Bill & Ted's Excellent AdventurePG¦ 4K UHD, Blu-ray, DVD
Time can indeed be the cruellest of mistresses. One such pertinent example of this can be found in cinema. Films often deemed ‘classic’, can look embarrassingly dated a little further down the road. One specific genre that can suffer from this more than most, ironically enough, is the time-travelling flick.
Here we set the dial back to 1989, which is where the most excellent duo Bill S. Preston Esquire and Ted “Theodore” Logan, first air guitared their way onto our screens, with their debut time-travelling antics. But thirty-one years into their future, how cruel has time been to them exactly?
1988, in the town of San Dimas, California, and students Bill (Alex Winter) and Ted (Keanu Reeves) are fast approaching graduation. Unfortunately for them their grades have been poor, and the way only for them to graduate is to pass their history class, which isn’t looking good. If they do fail, it will put both their futures in jeopardy, as their dreams of becoming rock gods in their band Wyld Stallyns will be denied, with Ted being sent to military school.
As they ponder their fates, in the car park of a convenience store, they are approached by an intriguing gentleman by the name of Rufus (George Carlin). He informs them that he is from the future, and that it is of the utmost importance that they pass their history test. If not, it will have dire consequences for them.
He gives them access to a time machine, which looks like a regular phone booth, with the directive of travelling through time to meet historical figures. Despite not being the brightest bulbs in the pack – they’re about to flunk high school after all – they still manage to comprehend the severity of the situation, so enter the booth and begin their time-travelling adventures.
Once you get over the initial horrific realisation that it’s been 31 years since the film’s initial release, you can then begin to appreciate how well this comedy has aged.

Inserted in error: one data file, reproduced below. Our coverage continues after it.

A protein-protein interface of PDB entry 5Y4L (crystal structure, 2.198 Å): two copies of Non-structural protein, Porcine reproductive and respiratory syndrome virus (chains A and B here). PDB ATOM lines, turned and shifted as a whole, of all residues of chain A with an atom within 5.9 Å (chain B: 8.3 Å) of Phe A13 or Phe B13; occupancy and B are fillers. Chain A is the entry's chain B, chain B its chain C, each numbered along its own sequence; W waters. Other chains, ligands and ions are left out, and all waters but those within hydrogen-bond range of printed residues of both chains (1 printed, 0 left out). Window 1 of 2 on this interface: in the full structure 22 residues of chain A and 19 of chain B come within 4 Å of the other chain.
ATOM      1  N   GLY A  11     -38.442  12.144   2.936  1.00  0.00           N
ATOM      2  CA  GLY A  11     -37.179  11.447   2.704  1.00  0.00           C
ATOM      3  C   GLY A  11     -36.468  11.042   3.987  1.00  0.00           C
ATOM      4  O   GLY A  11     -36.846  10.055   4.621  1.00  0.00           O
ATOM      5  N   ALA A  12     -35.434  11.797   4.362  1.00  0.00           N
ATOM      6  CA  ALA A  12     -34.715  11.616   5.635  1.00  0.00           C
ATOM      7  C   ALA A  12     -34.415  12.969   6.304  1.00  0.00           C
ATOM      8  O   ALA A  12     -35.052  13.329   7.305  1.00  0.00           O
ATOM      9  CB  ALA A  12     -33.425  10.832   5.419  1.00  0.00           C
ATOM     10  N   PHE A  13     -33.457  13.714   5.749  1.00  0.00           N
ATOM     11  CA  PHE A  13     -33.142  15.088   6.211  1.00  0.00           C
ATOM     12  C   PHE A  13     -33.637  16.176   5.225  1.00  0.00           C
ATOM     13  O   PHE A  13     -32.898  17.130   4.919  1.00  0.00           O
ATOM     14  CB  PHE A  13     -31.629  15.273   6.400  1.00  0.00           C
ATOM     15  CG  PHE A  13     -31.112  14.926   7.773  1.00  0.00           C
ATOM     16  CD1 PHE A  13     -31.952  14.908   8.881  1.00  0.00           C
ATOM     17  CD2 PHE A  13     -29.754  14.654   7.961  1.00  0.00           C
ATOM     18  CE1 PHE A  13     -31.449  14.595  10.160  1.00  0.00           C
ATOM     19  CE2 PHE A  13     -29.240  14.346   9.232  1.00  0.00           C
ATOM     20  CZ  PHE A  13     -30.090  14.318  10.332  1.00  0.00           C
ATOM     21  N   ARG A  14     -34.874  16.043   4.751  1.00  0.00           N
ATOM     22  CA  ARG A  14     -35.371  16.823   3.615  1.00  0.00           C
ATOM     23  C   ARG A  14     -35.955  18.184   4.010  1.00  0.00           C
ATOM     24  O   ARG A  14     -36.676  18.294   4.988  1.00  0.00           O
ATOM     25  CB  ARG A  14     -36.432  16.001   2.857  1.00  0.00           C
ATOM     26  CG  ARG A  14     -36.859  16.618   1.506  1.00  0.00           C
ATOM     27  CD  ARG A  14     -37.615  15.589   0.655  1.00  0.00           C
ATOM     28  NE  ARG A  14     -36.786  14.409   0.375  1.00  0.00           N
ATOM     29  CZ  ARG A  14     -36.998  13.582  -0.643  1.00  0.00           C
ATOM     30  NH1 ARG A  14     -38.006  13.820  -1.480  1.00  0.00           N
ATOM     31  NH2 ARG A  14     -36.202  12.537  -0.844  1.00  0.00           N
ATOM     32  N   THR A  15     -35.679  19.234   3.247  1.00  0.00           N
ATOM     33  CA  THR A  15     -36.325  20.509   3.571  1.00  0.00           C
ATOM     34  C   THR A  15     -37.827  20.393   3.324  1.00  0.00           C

Of course much of it is down to the winning performances of its fresh-faced stars, which helped make Reeves an international star, and Winter, well, if nothing else, an iconic screen character. The pair are surprisingly endearing even now, with their empty-headed but always cheery personas.
What has also held up is the trippy script. Considering all the issues that time travel can raise – as perfectly demonstrated by a certain Marty McFly and his DeLorean – the script strips all the science back to a bare minimum, and simply relies on the silliness of the story to hold the attention, which it still does admirably well.
It’s actually in its representation of social attitudes where it hits the occasional bump in the road, with a spot of uncomfortable homophobia and sexism. Still, the film offers a disclaimer at the start, just to warn you of such unpleasantness, but it’s nothing worth starting a hash-tag over.
Director Stephen Herek keeps the action zippy, squeezing quite a lot into the film’s 90 minute running time. He should also be commended for making his historical figures speak in their original accents, forcing the public to read subtitles in a mainstream comedy.
As far as the 4K version is concerned, it only highlights the fragility of film, as well as the limitations the film had as far as special effects were concerned. But when your protagonists travel around in a phone booth – a clear nod to a certain Doctor’s TARDIS – the film deliberately focuses less on the science and more on the fiction. And as the first two instalments of Back to the Future had already been released before this, Herek played it smart by just letting Bill and Ted do their thing.
Whatever happens with the newest adventure for the pair, this original outing, with its adorable characters and fun and amusing predicament, means that even thirty-one years on, Bill and Ted have done really rather excellent to stand the test of time.